Computer Science Speaking Skills Talk

Tuesday, April 5, 2016 - 12:00pm to 1:00pm


7101 Gates & Hillman Centers



Active search is an increasingly important learning problem in which we use a limited budget of labelĀ  queries to discover as many members of a certain class as possible. Numerous real-world applications may be approached in this manner, including fraud detection, product recommendation, and drug discovery. Active search has model learning and exploration/exploitation features similar to those encountered in active learning and bandit problems, but algorithms for those problems do not fit active search well.
Previous work on the active search problem showed that the optimal algorithm requires a lookahead evaluation of expected utility that is exponential in the number of selections to be made and proposed a truncated lookahead heuristic. In this talk, we propose a myopic method for active search on graphs. We suggest selecting points by maximizing a score considering the potential impact of selecting a node, meant to emulate lookahead while avoiding exponential search. We test the proposed algorithm empirically on real-world graphs and show that it outperforms popular approaches for active learning and bandit problems as well as truncated lookahead of a few steps.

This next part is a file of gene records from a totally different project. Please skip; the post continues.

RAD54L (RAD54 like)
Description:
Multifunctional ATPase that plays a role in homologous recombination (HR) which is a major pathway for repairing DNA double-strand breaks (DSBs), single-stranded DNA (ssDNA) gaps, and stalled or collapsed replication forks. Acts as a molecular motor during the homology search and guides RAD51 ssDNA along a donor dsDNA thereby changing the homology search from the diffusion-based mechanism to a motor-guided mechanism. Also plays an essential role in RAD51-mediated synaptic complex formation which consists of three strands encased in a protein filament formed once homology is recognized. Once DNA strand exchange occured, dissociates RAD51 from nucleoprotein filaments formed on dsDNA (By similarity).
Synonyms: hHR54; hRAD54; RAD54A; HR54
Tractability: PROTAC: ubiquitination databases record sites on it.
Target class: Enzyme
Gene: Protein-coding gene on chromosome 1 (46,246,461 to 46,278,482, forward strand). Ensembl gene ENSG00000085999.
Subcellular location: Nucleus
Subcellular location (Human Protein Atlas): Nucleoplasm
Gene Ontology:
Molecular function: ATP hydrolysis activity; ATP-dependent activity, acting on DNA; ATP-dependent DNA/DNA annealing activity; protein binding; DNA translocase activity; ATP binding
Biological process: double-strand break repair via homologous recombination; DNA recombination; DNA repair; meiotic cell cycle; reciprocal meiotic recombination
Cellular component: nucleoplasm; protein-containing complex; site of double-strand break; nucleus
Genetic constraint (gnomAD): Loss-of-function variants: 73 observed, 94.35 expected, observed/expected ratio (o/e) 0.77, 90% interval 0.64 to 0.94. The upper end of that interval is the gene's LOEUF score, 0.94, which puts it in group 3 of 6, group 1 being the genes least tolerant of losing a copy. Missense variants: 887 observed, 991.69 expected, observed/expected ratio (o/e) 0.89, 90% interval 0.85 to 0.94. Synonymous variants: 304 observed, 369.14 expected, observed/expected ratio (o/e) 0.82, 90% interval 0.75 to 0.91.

This is joint work with Jeff Schneider and Roman Garnett.
Submitted in Partial Fulfillment of the CSD Speaking Skills Requirement.

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